And even if things go out of style, they often return. No question: people will slag rock music. It is also unquestionable to me that it will remain prominent in history for people to do that, or hail its revival. But I'm with Neil: it's never going to go away.


Listen: don't you have lines to work up or something? Get the hell out of here, man.

Billy Beck said...

I should have hastened to add, "Break a leg!"

Here it is, better late than never, I hope.

Dismuke said...

Gee - there are more interesting points here than I have time to respond to.

"However, all that means to me is that we're having an argument with a hypothetical future,

Indeed. And one has to keep in mind that none of us has any idea of the context that future generations will have when they approach the music of the past. And the different contexts of different generations will play a very important role in how the aesthetics of the past are viewed.

A good example for illustrating this point is the music of the 1920s. For many decades, interest in the music of that decade was all but dead. Until the Internet and stations such as Radio Dismuke came along, there were very few places one could tune in and hear it outside of New York City where Rich Conaty has been playing it on his weekly program for over 30 years. Unlike the so-called "oldies" that people today listen to, interest in 1920s music pretty much ended with that decade.

Radio Dismuke focuses primarily on music from 1925 (the advent of microphone and electric recording) to 1935 (the year that "swing" music took over and the so-called "big band era" began). People today look back those years and regard it as a unique era and sometimes refer to it as "The Jazz Age."

At the time, however, the perception was very different. In 1935, recordings from the mid 1920s were considered to be hopelessly old fashioned and out of date. Certain songs survived and continued to be performed - but they were performed in a very different and "updated" style.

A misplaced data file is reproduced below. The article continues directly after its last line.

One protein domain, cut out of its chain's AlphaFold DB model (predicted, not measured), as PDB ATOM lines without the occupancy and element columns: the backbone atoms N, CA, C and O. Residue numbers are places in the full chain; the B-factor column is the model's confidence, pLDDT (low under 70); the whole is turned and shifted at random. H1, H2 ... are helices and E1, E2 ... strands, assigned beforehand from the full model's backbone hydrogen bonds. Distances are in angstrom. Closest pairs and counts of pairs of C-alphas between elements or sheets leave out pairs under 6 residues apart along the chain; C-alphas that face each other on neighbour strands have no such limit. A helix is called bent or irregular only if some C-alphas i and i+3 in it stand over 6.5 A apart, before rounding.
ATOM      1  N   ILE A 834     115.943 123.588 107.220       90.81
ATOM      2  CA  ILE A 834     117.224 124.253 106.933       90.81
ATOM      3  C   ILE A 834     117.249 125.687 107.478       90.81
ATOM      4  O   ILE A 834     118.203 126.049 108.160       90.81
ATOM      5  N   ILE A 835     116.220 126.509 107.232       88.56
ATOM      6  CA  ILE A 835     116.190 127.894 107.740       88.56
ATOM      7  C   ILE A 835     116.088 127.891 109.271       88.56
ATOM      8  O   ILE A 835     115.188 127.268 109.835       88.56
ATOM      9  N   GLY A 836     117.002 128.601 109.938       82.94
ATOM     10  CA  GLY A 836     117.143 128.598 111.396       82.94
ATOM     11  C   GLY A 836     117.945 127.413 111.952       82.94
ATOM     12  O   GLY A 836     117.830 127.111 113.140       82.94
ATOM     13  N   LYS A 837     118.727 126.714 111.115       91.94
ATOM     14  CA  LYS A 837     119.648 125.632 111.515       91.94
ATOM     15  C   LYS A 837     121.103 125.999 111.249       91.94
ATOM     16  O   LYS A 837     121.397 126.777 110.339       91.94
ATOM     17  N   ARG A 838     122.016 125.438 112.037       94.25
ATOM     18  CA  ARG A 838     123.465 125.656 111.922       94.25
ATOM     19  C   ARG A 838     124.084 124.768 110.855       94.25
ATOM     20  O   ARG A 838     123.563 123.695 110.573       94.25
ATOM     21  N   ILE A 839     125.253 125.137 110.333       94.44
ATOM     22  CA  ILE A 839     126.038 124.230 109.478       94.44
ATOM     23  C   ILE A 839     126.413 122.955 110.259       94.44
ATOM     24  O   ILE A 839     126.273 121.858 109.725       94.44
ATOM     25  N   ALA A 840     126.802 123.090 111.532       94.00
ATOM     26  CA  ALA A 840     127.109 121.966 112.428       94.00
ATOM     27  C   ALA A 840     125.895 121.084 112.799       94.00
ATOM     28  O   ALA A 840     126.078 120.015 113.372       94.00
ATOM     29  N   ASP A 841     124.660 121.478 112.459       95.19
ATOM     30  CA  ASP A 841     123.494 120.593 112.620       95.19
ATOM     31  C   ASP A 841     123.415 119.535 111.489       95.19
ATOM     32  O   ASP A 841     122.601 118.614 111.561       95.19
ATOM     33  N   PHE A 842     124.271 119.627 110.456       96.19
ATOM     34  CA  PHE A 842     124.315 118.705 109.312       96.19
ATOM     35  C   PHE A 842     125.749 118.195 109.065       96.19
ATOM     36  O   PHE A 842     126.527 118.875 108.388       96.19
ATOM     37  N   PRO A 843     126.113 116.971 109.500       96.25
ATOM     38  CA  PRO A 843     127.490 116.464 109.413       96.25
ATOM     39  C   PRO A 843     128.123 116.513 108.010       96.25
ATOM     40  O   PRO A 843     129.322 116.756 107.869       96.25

People in the 1930s and 1940s generally held a negative view of the 1920s - and this even included many who had come of age in the '20s. People who were dealing with the hardships of the Depression and World War II looked back on the decade as a time of a shallow, giddy, juvenile sort of frivolity - a world at odds with the sort of hard knocks and serious reality that they were having to deal with. And then came the 1950s when anything that was considered "old" was looked down upon as inferior. There are countless pre 1930s buildings in downtowns all over the country where once beautiful and breathtakingly lavish interiors were gutted in favor of drop ceilings, florescent lights and blank walls painted in garish colors and beautiful facades of incredible craftsmanship were covered over with bland and ugly aluminum panels in an attempt to make everything look "new." It didn't matter if "new" meant butt ugly - it was new and that is all that counted. Look at photos of any big city skyline in 1932 and again in 1952 and with very rare exception they will look almost identical. Because of the Depression, the war and post war shortages that lasted several years, people in the early 1950s were still living in houses, working in buildings and, in many cases, still using the same furniture and appliances from the days before the 1929 stock market crash which was the last time the country experienced a decent economy. They were sick of the 1920s as a result of having to make do with its hand-me-downs for 20 years plus.

In 1969, 40 years after the stock market crash, it was VERY difficult for a person who did not have a vintage record collection to hear 1920s music. Contrast that with the hippie generation of the late 1960s - today it is not at all difficult for them to tune on the radio and hear the songs of their youth.

By the time I discovered 1920s music as a child in the 1970s, it was dead and forgotten - even by the people from that era who were still alive. Someone on my message board once described seeing the great 1920s and 1930s jazz violinist Joe Venuti perform in the 1970s. He was performing 1970s style jazz and when the person suggested that he perform some of the songs he played in the 1920s he became angry and referred to that period as garbage.